• It’s a little hard to find that in an article titled “This is What a Librarian LOOKS LIKE” (emphasis mine). Which is why this needs to live in something other than a one and done blog post. (I’m thinking coffee table book.)

        • It’s OK to not like the article. I kind of wonder if it’s worth anyone’s time to get really and truly bothered by it. Don’t like it? That’s fine. Let’s go and create new things. Let’s go make the things we do like.

    • An aside: the image of librarians is an international concern. I’ve read articles written by scholars in Singapore and Eastern Europe on the topic. In the case of the former, the concern doesn’t center so heavily around race.

  3. Diversity is not a matter or skin color, heritage, gender or sexual preference. Diversity is a matter of thoughts and feelings. Assuming a group is homogenous in their thoughts and behavior because the majority of the group share an arbitrary trait such as skin color or gender is a falsehood. If we assumed that a trait shared by a group is indicative of similar thoughts and behavior, then we could say that they would behave predictably. For instance we know it is erroneous to say all white people, because they are white, like ice cream. It is unfair and erroneous to suggest that a group of people who are of the same skin color or gender are not diverse in their thoughts, behaviors and experiences, because they share a common trait.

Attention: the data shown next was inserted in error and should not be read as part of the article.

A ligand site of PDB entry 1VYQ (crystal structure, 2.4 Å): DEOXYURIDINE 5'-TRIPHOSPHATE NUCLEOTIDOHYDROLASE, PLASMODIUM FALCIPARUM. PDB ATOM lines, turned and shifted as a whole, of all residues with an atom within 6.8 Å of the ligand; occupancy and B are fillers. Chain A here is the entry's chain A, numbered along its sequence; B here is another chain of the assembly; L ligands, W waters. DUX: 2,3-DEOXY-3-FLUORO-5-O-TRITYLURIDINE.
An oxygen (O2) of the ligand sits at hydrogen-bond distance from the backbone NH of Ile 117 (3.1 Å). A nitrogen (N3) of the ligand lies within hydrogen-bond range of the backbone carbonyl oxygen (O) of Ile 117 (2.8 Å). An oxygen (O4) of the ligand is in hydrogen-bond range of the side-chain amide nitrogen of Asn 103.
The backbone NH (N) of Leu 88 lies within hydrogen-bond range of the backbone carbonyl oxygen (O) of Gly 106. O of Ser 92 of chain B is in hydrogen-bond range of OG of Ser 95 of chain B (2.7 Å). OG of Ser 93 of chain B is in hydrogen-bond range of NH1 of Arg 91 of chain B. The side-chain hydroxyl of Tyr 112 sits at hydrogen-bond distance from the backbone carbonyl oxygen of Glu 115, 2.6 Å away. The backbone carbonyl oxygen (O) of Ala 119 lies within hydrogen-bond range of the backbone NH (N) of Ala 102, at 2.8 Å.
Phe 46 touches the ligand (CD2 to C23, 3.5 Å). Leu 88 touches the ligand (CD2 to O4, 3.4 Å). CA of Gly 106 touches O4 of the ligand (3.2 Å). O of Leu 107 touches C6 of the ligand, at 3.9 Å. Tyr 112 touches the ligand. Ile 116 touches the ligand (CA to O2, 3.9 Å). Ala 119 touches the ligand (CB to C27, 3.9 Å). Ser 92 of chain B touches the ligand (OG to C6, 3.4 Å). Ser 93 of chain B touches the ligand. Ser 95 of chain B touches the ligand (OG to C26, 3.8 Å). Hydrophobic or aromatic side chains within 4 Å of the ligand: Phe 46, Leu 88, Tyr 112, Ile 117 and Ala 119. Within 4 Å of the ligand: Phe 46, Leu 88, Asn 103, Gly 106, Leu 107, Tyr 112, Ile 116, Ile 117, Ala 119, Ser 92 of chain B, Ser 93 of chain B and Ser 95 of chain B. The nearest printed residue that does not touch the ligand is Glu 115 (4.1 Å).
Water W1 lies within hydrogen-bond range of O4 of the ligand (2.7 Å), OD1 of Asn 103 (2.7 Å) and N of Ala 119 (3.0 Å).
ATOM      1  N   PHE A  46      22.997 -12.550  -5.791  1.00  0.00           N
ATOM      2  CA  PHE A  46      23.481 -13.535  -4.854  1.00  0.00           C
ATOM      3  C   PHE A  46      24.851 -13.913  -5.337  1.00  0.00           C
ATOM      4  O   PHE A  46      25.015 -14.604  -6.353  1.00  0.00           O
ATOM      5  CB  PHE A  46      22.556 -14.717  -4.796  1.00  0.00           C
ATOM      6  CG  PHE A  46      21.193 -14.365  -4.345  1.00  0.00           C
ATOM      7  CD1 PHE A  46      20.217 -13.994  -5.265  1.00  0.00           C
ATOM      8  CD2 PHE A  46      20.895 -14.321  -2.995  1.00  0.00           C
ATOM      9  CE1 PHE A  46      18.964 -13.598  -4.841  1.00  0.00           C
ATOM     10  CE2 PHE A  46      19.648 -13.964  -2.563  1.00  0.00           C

• When a group is largely homogeneous in whiteness/straightness/cisgenderness(?)/ability/orientation–basically, in privilege–it cannot serve a diverse population (like, you know, the public or a university) as well as it could. Sure, I don’t think just like you do, but you know what? Neither of us has had the set of experiences we would have had if we were Black or Latina; we take things for granted that many other people can’t. As a partially-disabled woman, I definitely see the world differently than you do; there are barriers that prevent me from participating the same way you can. The barriers faced by people of different races, orientations, etc., might be a little harder to define, much more societal/structural than the literal physical barriers I face, but they’re there, and they affect their (our) viewpoints.

      Nobody’s saying all white people are the same, or that being white is somehow bad. We’re saying that if our profession had more diversity in race, ethnicity, orientation, gender presentation, and ability, we would serve our patrons better, because we would have more viewpoints available to us and more opportunities to understand our patrons’ experiences and provide services they will value.

      (If nothing else, here’s one anecdote: I can tell with absolute certainty that you are white and straight from your response.)

      • You demonstrate your own false assumptions in your reply. You assume I am a certain color because of my reply. Your perspective on diversity is based upon vague assumptions and generalizations about how people who share certain traits behave and think. I believe that this is incorrect. Think of a microscope. At certain settings somethings in a microscope appear to be very similar. When you sharpen the focus you realize that what appeared to be similar is in fact quite diverse.

        • You’re right that my perspective on diversity is limited: I am white, I pass for straight, my disability is mostly invisible, and I act/dress/look mostly like my birth gender suggests I should.